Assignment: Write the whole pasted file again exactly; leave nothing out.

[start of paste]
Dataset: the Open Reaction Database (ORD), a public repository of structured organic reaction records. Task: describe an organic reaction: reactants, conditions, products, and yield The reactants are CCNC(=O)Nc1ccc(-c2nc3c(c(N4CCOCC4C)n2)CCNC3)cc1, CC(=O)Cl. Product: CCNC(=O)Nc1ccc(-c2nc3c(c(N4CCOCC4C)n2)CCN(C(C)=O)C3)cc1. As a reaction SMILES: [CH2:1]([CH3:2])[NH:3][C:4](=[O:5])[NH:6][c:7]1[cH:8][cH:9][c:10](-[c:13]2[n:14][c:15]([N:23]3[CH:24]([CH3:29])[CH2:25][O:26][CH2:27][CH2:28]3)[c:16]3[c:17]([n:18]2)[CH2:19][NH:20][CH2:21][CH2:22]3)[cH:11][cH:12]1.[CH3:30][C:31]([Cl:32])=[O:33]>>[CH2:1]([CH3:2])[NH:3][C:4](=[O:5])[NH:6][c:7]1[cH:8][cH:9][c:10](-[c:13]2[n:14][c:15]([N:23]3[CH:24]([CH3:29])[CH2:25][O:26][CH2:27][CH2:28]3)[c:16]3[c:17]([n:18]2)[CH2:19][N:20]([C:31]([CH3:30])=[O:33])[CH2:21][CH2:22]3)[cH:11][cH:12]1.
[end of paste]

Dataset: the Open Reaction Database (ORD), a public repository of structured organic reaction records. Task: describe an organic reaction: reactants, conditions, products, and yield The reactants are CCNC(=O)Nc1ccc(-c2nc3c(c(N4CCOCC4C)n2)CCNC3)cc1, CC(=O)Cl. Product: CCNC(=O)Nc1ccc(-c2nc3c(c(N4CCOCC4C)n2)CCN(C(C)=O)C3)cc1. As a reaction SMILES: [CH2:1]([CH3:2])[NH:3][C:4](=[O:5])[NH:6][c:7]1[cH:8][cH:9][c:10](-[c:13]2[n:14][c:15]([N:23]3[CH:24]([CH3:29])[CH2:25][O:26][CH2:27][CH2:28]3)[c:16]3[c:17]([n:18]2)[CH2:19][NH:20][CH2:21][CH2:22]3)[cH:11][cH:12]1.[CH3:30][C:31]([Cl:32])=[O:33]>>[CH2:1]([CH3:2])[NH:3][C:4](=[O:5])[NH:6][c:7]1[cH:8][cH:9][c:10](-[c:13]2[n:14][c:15]([N:23]3[CH:24]([CH3:29])[CH2:25][O:26][CH2:27][CH2:28]3)[c:16]3[c:17]([n:18]2)[CH2:19][N:20]([C:31]([CH3:30])=[O:33])[CH2:21][CH2:22]3)[cH:11][cH:12]1.